Planetoid #2 Review

A successful follow up, Planetoid #2 does a great job leading on from the first issues set-up. With fantastic art and heavy industrial style, Planetoid offers a fresh take on an old story trope.

The official description from Image:

After crash-landing in a vast heap of space junk, wayward space-pirate Silas now journeys on to an area of the planetoid, known as “The Slab”. It’s rumored that human tribes eke out a living on this endless surface of fabricated metal… BUT, so do gangs of sadistic robots! Silas will have to gather information and find allies in order to make a stand against the larger tyrannical forces that control the planetoid.

Of course, Planetoid #2 still follows Silas. With his military background, the character isn’t original, but enjoyable. His computer companion, Ricter, has little dialogue this time, yet he (it technically) still appears for plot and exposition purposes.

The real character here is the titular plentoid and the life on it. This issue focuses on “The Slab” as a prime example. The exquisite art work pushes this concept. Like alot of Planetoid, it is a large lump of grey colour. Yet the detailed art breaks up what would be a dull mono-coloured area, breaking it up into tiny little details. With the greater introduction of other characters, the world of Planetoid is starting to come to life.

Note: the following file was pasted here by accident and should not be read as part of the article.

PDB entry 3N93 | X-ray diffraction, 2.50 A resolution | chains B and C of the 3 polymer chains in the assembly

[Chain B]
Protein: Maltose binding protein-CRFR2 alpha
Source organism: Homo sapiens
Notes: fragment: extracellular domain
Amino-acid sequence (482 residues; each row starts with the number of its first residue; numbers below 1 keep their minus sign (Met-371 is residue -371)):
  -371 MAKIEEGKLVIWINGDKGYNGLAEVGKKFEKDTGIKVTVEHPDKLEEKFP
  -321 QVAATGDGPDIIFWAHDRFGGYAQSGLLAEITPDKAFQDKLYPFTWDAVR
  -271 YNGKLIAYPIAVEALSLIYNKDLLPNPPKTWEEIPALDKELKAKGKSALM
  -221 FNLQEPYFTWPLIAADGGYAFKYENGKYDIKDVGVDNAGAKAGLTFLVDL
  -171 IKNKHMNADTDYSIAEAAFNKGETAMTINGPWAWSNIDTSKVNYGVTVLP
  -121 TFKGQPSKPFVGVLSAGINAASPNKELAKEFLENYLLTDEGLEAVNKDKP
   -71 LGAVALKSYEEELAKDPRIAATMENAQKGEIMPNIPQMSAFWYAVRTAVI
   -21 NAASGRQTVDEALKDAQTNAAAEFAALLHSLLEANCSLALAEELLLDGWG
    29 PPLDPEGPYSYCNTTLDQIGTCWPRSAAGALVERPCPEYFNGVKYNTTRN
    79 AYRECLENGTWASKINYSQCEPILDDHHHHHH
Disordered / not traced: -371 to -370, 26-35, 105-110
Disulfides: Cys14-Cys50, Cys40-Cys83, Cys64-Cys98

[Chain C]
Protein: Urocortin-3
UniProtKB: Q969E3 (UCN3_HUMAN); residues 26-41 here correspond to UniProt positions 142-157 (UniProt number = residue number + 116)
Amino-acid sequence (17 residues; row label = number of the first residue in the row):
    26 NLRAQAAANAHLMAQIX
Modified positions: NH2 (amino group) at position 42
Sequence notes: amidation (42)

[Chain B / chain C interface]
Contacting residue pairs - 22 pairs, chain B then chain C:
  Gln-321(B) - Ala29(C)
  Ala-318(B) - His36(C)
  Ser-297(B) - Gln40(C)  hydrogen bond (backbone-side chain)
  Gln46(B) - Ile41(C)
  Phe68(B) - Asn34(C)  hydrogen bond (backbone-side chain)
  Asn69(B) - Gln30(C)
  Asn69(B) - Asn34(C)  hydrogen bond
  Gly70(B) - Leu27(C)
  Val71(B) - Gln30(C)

From the hulking robotic life to the human tribes, the detail that has gone into defining the different forms of life gives a strong sense of character. Whilst some might be put off by the limited colour palette; its all grey apart from an occasional bright blue alien, others might find the detail and depth enough to overlook this saturation.

As for the plot, whilst it is entertaining, it also looks to be setting up the pieces for future story development. Yet the small samples of backstory also give the wider universe context, which helps give everything greater definition. All the people of Planetoid, after all, are stranded survivors, so its nice to know they came from somewhere. Its still an early title, so I’m not expecting sweeping story arcs.

Finally, alot of credit and respect has to go to Ken Garing. After two great opening issues, its impressive the amount of work that’s done by one person on a monthly title. Garing is the artist, story writer and letterer. In short, Planetoid is his work, and the benefits of a unified, single vision can easily be seen in Planetoid #2.


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